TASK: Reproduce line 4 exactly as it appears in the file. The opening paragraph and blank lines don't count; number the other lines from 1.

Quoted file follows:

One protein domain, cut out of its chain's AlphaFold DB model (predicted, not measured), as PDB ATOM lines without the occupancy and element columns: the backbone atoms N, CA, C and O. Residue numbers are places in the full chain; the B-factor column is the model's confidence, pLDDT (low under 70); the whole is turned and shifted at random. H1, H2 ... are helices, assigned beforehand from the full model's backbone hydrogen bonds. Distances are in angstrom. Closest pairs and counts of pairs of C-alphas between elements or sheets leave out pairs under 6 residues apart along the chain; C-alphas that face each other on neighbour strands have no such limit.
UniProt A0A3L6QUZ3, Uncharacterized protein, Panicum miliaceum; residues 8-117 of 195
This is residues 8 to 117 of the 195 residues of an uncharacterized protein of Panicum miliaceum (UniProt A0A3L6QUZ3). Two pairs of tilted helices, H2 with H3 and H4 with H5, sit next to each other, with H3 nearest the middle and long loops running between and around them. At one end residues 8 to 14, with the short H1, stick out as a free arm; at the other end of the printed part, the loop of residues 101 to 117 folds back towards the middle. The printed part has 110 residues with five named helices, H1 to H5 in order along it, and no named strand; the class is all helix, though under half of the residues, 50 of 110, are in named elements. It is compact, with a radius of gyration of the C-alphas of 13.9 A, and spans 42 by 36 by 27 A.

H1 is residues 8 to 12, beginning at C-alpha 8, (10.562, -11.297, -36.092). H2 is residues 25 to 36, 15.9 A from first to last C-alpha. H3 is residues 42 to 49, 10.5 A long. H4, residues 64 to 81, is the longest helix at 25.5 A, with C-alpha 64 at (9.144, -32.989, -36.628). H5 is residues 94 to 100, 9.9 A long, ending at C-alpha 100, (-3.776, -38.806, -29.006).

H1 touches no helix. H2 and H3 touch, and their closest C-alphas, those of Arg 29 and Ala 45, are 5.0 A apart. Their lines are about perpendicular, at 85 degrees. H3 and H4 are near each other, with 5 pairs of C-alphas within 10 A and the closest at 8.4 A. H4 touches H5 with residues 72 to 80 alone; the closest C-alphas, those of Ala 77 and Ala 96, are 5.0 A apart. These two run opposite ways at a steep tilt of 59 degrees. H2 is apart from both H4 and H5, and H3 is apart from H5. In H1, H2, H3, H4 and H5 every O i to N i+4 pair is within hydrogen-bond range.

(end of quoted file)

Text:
H1 touches no helix. H2 and H3 touch, and their closest C-alphas, those of Arg 29 and Ala 45, are 5.0 A apart. Their lines are about perpendicular, at 85 degrees. H3 and H4 are near each other, with 5 pairs of C-alphas within 10 A and the closest at 8.4 A. H4 touches H5 with residues 72 to 80 alone; the closest C-alphas, those of Ala 77 and Ala 96, are 5.0 A apart. These two run opposite ways at a steep tilt of 59 degrees. H2 is apart from both H4 and H5, and H3 is apart from H5. In H1, H2, H3, H4 and H5 every O i to N i+4 pair is within hydrogen-bond range.